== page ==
Ancient Trail Walk on the 29th November - all welcome

Submitted by David on Wed, 11/05/2014 - 18:00

I hope you'll join me for two of my favourite things: a walk in the countryside, and a chance to learn something new about Hong Kong's history.

This ancient trail is reckoned to be one of the oldest man-made structures still surviving in Hong Kong. There isn't a firm date for when it was built, but it is estimated to be several hundred years old. It was certainly already around when the British leased the New Territories, as it appears on their first survey maps of the area.

Boulder Trackway
Boulder Trackway, by Guy Shirra

Long before any railways or highways, these boulder trackways carried people and trade between the main towns and villages. The one we'll follow originally connected Tai Wai with Sai Kung.

The trackways were built using local boulders laid closely together, without any cement or concrete. The lower stages of the trackway have already disappeared, but the upper sections we'll walk along are still in good condition.

The walk will be led by Guy Shirra, who has been researching Hong Kong's boulder trackways for several years.

I attach details of the walk from Guy below my signature. If you can join us, please send me a short email to let me know your mobile phone number, and how many people are coming along:

David's email address

We'll end up in Sai Kung around 2pm. I'll have a late lunch there with Guy, and you're very welcome to join us.

See you on the 29th,



Gwulo / Friends of Sai Kung Ancient Trail Walk on 29 November 2014

Guy Shirra, Operations Officer of the Friends of Sai Kung (FSK), will lead a walk over one of Hong Kong's finest ancient Chinese boulder trackways.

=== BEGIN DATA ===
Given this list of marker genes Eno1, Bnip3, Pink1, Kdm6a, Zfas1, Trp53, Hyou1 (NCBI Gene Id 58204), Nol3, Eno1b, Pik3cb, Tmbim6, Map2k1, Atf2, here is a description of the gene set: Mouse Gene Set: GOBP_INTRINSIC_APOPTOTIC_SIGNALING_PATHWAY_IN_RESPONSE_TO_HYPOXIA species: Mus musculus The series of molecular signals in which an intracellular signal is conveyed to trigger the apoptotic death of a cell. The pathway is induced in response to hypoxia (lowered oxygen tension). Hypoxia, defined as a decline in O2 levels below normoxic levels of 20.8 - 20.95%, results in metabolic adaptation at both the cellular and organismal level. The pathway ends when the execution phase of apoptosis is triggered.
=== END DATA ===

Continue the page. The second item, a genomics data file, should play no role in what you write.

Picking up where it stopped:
The walk should take approximately 2 1/2 hours and will end at the Tin Hau Temple in Sai Kung.

Come prepared with the usual gear for a walk in the Hong Kong countryside: Good shoes, water, sun protection and a change of clothes suggested.

Date: Saturday, 29 November 2014
Time: Meet at 11:15 to leave promptly at 11:30am
Start Location: Wong Nai Tau Bus Terminus, Siu Lek Yuen Road, Grid Ref: 135 777
Access to Start: Bus 89D from Lam Tin MTR or Taxi from City One or Shek Mun MTR
Cost: The walk is free but donations to FSK would be gratefully received - or you can buy an FSK 2015 Calendar for $120 :-) Lunch will be self-pay.



Has anyone come across or remember an ancient trail which started just off the old road between Taipo and Fanling? On it was a stone arched bridge over a stream which was reputed to be at least  three hundred years old.  The late  Les Guyatt, the chief instructor at the former Police Training Contingent ( PTC) at Fanling ( before PTU) used to stop on the side of Taipo road , walk roughly North for  a few hundred yards off the road and point out this bridge to the "bong-baan-jais", who were doing their riot control training cadre course. ( There was no trouble about using tear smoke ( "gas") in those Colonial days.  I haver been able to identify the exact location in recent years.



I would speculate that it could be a path at Kau Long Hang near Wo Hop Shek, to On Lok Cheun & Shung Him Tong Village (formerly Tsung Pak Long) to the old walled villages of Ma Wat Wai & Lo Wai, to Po Kut Tsai (Queen's Hill) to Lau Sui Heung and Sha Tau Kok and Shenzhen. The Lung Yeuk Tau Heritage Trail should be part of this ancient path.

Family stories had it that the Hakka Pastors of the Shun Chun Hui (localised branch of the Lutheran Swiss Basel Mission) used to cover Sha Tau Kok & Taipo.  They had to travel by donkeys or mules between the two parishes, stopping at mid-point which was Tsung Pak Long to break the all day journey.  They liked the greeneries of the pine valley so much that upon their retirement, they chose to set up their Christian Hakka village - Shung Him Tong Chuen (Worhsip Humility Church Village) at this spot. The founders were:  Pang Lok-saam (who became the first Chairman of the Heung Yee Kuk); Lin (Ling) Sin-yuan (father of the founder of Chung Chi College - Lin To-yeung); as well as Cheung Sing-wo.  


Paul Wan sent us this photo of the group getting ready to start:

Ready for the Ancient Trail walk

And he's posted 200+ photos from the walk to:…

A big thank you to Guy for leading us, and for telling us about the history of the trail. If you'd like to learn more about the old trails, and Guy's work to have them preserved, please visit his website at:

Regards, David